I was talking about this the other day with someone, why don't DAWs push the spectrogramme view more forcefully, instead of the default wave view? There's so much more information to be gleaned in spectrogramme view than the waveform view.
I'm trying to learn to sing these days, and I'd been wondering if this was a good way to practice a song: look at a vocal stem of the song I'm trying to sing, and observe visual feedback of the spectrogramme.
The waveform view on the other hand will always remain useful no matter how good your ears get. If you're comping together multiple takes of the same section, or shifting tracks to adjust for phase-alignment in a multi-microphone setup. Doing this by looking directly at the samples is way less tedious than doing it by ear.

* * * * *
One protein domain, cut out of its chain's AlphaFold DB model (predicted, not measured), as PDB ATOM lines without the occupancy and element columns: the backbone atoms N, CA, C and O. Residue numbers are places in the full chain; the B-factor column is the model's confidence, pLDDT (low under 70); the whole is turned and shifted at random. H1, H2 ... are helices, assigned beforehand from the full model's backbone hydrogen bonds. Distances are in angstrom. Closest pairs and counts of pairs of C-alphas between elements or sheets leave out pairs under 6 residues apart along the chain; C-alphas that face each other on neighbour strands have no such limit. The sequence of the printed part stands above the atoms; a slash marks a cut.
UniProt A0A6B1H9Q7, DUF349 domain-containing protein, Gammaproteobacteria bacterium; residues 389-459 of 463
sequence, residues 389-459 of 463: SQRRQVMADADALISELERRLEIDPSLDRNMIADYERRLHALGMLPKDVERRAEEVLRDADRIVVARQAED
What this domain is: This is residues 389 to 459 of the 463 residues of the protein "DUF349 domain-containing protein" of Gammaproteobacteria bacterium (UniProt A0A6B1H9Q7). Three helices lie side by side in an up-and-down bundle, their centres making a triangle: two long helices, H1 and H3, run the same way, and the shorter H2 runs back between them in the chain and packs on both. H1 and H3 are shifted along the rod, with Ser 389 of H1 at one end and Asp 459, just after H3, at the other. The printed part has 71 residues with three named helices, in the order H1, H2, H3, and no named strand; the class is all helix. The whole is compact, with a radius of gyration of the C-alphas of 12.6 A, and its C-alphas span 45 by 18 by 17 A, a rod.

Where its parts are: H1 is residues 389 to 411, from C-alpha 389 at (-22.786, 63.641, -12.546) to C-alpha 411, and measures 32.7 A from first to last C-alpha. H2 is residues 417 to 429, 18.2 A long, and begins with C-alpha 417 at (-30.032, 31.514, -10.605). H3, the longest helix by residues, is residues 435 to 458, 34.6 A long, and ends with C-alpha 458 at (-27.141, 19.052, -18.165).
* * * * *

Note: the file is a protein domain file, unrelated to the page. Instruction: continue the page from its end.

Also, though it's probably not an issue today, I would guess CPU concerns are another reason why a spectrogram isn't displayed by default on all tracks.
I also found out audio based classification trains your models on spectrogram images!
The things you're talking about... please talk more about them. What're some example applications of what you're talking about, for example?
Disappointing that they stuck to standard equal temperament for everything but the harmonics and string-proporations stuff. There's no reason Kandinksy should be limited to the tempered pitches.
Use the mic input option and try saying different vowels, or different held consonants like "mmmm" vs "nnnn". It's really interesting to see how the patterns of overtones change, which is what makes the sounds unique.
The monkey and the drum sounds really badass.